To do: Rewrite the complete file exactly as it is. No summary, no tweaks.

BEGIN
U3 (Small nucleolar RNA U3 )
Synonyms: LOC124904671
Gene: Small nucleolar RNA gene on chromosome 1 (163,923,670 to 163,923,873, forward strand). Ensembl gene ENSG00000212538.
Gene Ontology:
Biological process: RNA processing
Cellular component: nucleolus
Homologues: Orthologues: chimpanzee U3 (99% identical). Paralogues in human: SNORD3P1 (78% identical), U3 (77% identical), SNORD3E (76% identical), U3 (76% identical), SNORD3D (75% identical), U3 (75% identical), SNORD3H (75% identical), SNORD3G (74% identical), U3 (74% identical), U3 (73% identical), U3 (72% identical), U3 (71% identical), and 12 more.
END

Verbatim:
U3 (Small nucleolar RNA U3 )
Synonyms: LOC124904671
Gene: Small nucleolar RNA gene on chromosome 1 (163,923,670 to 163,923,873, forward strand). Ensembl gene ENSG00000212538.
Gene Ontology:
Biological process: RNA processing
Cellular component: nucleolus
Homologues: Orthologues: chimpanzee U3 (99% identical). Paralogues in human: SNORD3P1 (78% identical), U3 (77% identical), SNORD3E (76% identical), U3 (76% identical), SNORD3D (75% identical), U3 (75% identical), SNORD3H (75% identical), SNORD3G (74% identical), U3 (74% identical), U3 (73% identical), U3 (72% identical), U3 (71% identical), and 12 more.